Alienware’s Area 51 gaming PC is ready for liftoff, and we got the skinny on its innards

Alienware Area-51 2014 edition
The spaceship-like Alienware Area 51, which we first got a good look at back in August, is just about cleared for its ascent towards the desks of many PC gamers. As we count down for takeoff, we got our hands on detailed specs, pricing, and release date information.

As we expected, the Alienware Area 51 will be highly configurable. For starters, you can outfit it with one of three Intel Core i7 processors. Options consist of the 5820K, 5930K, or the 5960X. The first two are six-core chips, while the latter is an eight-core beast. The 5820K runs at 3.3GHz, the 5930K is clocked at 3.5GHz, while the 5960X operates at 3GHz. The standard Area 51 ships with the 5820K.

Though the pursuit of peak performance is admirable, we actually think these chips (especially the 5960X) are overkill. We wish there were some Core i5 options available, which would make for a cheaper, but still super-powerful system.

The graphics card options are more robust. The base model Area 51 will ship with an AMD Radeon R9 270, but you can opt for an Nvidia GeForce GTX 770, 780, 980, or Titan Z as well. Dual and triple graphics card options are available too, but there’s a bit of confusion here.

Aside from the R9 270, the only other AMD card that’s available with the Area 51 is the Radeon R9 290X. However, this will only be available in a triple card configuration. You can’t outfit the Area 51 with a pair of 290X cards, or even a solo unit. You also can’t get two or three Radeon R9 270s in here, just one. That’s peculiar.

The Area 51 includes 8GB of RAM, and a 2TB mechanical hard drive by default. However, you can bump the former up to either 16GB or 32GB, and the latter to an SSD that’s either 128GB, 256GB, or 512GB. The 128GB is paired with a 2TB hard drive, while both the 256GB and 512GB SSDS each come with 4TB hard drives.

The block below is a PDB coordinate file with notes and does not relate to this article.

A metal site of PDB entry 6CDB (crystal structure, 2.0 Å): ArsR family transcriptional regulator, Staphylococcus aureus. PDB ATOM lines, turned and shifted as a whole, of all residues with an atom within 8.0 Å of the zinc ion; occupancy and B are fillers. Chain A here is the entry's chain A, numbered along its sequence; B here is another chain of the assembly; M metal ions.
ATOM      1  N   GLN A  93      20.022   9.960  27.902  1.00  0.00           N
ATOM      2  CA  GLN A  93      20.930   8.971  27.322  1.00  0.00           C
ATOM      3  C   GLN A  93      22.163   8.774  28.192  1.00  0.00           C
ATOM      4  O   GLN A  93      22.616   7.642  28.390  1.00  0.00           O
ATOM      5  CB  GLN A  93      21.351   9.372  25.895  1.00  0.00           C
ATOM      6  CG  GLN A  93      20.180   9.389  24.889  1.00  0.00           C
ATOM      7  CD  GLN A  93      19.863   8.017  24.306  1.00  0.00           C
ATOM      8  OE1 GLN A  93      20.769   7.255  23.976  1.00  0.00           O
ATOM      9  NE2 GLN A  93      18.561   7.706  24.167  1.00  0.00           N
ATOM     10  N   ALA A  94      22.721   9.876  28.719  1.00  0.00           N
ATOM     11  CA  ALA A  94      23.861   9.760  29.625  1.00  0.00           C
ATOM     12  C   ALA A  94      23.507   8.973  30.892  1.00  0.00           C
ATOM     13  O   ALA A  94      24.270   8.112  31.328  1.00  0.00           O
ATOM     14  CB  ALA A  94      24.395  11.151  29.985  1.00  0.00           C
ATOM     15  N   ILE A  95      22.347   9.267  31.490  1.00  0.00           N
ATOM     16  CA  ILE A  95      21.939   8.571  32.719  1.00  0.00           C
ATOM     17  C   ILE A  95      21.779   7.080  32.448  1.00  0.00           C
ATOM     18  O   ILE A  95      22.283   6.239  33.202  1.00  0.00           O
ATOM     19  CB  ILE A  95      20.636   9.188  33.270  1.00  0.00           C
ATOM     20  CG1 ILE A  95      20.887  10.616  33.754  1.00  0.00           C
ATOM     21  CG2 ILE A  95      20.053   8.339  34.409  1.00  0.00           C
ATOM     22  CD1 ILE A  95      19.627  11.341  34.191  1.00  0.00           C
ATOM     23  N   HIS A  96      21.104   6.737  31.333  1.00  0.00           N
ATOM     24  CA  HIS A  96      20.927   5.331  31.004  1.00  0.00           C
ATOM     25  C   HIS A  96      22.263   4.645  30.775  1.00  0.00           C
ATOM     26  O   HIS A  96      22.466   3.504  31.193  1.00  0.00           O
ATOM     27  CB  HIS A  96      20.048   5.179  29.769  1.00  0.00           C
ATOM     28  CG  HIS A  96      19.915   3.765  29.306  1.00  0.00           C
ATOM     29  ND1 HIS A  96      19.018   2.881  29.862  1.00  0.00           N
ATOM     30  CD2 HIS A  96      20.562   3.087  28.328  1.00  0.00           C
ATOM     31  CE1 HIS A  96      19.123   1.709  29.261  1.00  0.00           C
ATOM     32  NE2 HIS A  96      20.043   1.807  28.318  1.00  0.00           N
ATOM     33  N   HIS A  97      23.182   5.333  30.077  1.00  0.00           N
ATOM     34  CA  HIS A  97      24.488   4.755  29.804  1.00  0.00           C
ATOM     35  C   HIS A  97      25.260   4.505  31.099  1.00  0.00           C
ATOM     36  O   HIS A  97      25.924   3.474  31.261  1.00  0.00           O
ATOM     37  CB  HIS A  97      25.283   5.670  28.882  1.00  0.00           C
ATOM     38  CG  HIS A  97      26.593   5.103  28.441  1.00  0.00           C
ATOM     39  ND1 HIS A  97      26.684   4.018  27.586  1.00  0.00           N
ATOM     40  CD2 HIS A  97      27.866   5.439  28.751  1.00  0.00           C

The Area 51’s chassis will ship with a multitude of ports. On the front, you’ll find two USB 3.0 ports, mic and headphone jacks, and a memory card reader. On the back, the system stores four USB 3.0 connections, four USB 2.0 ports, a robust slate of audio ports, Ethernet, and a Kensington lock slot. If you don’t want to connect to the Internet using a cable, you’ll be all set to go anyway. The Area 51 also has 802.11ac Wi-Fi built in, along with Bluetooth 4.0.

Whether you like it or not, Windows 8.1 is here to stay, for now at least. Sure, you can choose to install the free Windows 10 Technical Preview, but it can be glitchy. That’s why were glad Alienware provides the option of installing Windows 7 on the Area 51 too. However, it’s unclear whether that will come with an extra charge. 8.1 is provided with all models as a standard.

We hope you pump iron regularly, or at least have an elevator where you live, because the Area 51 is an absolute beast.

Its starting weight is listed at just over 61 pounds, and it measures 22.4 x 10.7 x 25.2-inches. However, when we went hands-on with it a couple of months back, we found that its built-in carrying handles make it much easier to hoist up and carry than you’d think, given its weight and measurements. Even so, remember, lift with your legs, not your back.

The Alienware Area 51’s chassis truly looks like a spacecraft, but it’s not just designed to turn heads. The ports and connections on the system are oriented so that they face upward, at an angle. That makes it easier for users who place the Area 51 under the desks to reach these parts of the PC when they’re sitting down. We appreciate practical, people-friendly design decisions like that.

To recap, the base model Alienware Area 51 includes an Intel Core i7-5820K CPU, 8GB of RAM, a 2TB hard drive, and an AMD Radeon R9 270 graphics card. You can grab this model for $1,699, though the cost of your Area 51 will vary depending on how you configure it.

The Alienware Area 51 launches October 28.


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